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2011 MAP/ACA Conference - War Area
full name / name of organization:
Mid-Atlantic Popular and American Culture Association
Thursday, November 3 -- Saturday, November 5, 2011
War has been one of the few constants in human history, waged by nations, tribes, and other factions for numerous reasons—some valid and noble, some questionable. This area will feature papers that explore the ways that wars—declared and undeclared, just and unjust, sacred and profane, fictional and "real"—have impacted the social, economic, technological, ideological, and other aspects of culture.
Special Panels for the 2011 Conference
Ten Years After the Planes: September 11th, 2001, the War on Terror, and Popular Culture.
This panel will feature papers discussing the lasting impact of the September 11th, 2001 terrorist attacks and the “War on Terror” on American popular culture. How has the world changed in the ten years since 9/11? How has the representation of the attacks—and their political and cultural aftermath—changed or evolved? What new problems of representation regarding the attacks are writers, film-makers, artists, or television producers struggling with? Have Americans, as a culture, adopted any particular strategies over the past ten years for narrating personal and cultural trauma of the attacks?
Papers addressing any aspect of September 11th’s cultural legacy will be considered. Essays can examine the attacks’ representation in any medium: discussions of film, fiction / non-fiction prose, poetry, drama, television, music, graphic novels, visual or performance art, critical theory, or other media are welcome.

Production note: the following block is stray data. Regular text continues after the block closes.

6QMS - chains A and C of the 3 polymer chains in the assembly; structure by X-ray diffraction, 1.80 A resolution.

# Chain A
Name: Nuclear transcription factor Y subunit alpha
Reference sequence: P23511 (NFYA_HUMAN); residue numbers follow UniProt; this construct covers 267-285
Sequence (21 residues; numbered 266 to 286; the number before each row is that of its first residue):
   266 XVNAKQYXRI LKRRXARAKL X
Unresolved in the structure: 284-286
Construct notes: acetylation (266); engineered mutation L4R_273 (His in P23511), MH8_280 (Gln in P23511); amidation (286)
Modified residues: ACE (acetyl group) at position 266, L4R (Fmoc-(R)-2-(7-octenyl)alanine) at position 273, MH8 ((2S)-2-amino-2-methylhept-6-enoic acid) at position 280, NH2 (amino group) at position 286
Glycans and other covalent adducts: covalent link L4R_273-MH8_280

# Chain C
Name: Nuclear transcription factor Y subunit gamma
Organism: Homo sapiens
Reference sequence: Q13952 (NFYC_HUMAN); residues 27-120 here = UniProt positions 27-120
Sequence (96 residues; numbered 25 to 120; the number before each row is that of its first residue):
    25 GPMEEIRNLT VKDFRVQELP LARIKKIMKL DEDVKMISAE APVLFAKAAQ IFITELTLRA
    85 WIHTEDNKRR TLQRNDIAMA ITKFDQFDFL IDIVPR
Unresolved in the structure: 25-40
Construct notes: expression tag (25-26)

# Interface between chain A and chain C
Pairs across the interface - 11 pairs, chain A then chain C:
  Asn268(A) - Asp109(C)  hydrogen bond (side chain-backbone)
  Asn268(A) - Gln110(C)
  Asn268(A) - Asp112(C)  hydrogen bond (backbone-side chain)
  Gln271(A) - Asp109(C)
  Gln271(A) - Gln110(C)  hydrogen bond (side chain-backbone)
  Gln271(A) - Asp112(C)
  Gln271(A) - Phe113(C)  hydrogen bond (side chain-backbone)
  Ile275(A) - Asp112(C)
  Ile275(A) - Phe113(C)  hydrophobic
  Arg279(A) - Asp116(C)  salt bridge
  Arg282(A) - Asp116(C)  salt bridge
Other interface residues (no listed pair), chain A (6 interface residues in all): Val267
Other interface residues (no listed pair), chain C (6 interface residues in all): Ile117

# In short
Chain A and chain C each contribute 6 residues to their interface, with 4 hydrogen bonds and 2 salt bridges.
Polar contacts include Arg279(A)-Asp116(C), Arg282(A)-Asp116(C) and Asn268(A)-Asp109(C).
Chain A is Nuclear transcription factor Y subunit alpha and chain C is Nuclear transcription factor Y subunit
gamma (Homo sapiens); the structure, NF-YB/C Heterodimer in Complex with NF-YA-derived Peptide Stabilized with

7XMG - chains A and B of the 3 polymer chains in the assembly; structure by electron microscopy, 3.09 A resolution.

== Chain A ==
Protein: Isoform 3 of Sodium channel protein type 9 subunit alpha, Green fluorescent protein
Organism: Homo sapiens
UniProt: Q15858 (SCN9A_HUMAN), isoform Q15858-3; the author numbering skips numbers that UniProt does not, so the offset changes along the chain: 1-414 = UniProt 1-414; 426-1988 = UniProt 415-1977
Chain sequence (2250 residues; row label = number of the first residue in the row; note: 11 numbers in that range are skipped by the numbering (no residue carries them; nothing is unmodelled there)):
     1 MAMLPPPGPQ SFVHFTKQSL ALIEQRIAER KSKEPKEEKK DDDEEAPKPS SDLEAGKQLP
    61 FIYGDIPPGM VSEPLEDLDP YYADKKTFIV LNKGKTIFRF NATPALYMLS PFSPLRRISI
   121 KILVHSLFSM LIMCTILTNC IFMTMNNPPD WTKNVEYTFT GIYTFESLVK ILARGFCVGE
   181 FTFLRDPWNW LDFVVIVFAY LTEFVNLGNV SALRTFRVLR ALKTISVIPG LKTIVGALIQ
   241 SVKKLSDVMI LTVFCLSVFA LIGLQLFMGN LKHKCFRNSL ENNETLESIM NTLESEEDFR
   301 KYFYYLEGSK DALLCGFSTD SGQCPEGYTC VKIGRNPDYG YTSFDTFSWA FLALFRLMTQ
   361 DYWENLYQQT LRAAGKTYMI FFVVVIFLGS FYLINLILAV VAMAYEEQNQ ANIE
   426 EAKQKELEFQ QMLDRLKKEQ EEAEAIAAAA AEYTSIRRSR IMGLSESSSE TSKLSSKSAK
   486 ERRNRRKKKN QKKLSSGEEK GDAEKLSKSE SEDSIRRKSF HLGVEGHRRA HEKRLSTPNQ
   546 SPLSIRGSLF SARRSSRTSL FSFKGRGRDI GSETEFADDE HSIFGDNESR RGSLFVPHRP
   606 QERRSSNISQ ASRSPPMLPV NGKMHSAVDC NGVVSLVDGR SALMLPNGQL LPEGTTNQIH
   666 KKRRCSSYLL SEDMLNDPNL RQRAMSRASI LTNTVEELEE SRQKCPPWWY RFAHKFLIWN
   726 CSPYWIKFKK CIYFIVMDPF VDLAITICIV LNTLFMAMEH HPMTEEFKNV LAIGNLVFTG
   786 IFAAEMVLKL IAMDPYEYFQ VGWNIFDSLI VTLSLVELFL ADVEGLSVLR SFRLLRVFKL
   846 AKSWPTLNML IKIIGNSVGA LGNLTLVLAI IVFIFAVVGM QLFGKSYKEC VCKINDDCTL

Looking at War: The War Film in American Culture.
American film has been since its earliest phases obsessed with not only the act of making war, but its representation as well. From The Birth of a Nation¸ The Best Years of our Lives, and Sands of Iwo Jima to Avatar, Stop-Loss, and even Battle: Los Angeles, wars, both fictional and real, have been relentlessly committed to celluloid, marketed, and disseminated to an eager American public. But what, then, constitutes a “war film?” Is this genre defined by its most popular iteration, the “combat film”? Or are there other types of “war films” that can offer an alternative vision of war? This panel seeks to examine the “war film” as a genre—particularly as it exists today—and the cultural assumptions or ideologies that structure it. Analyses on American films on any war—real or fictional—and from any period or any critical perspective are welcome.
The War Area also welcomes general proposals including, but not limited to, the following topics for the 2011 conference:
War on television
Information on the Mid-Atlantic Popular and American Culture Association (MAP/ACA) is available at http:/www.mapaca.net. The website for the 2011 conference is http://www.mapaca.net/confer/conferHome.html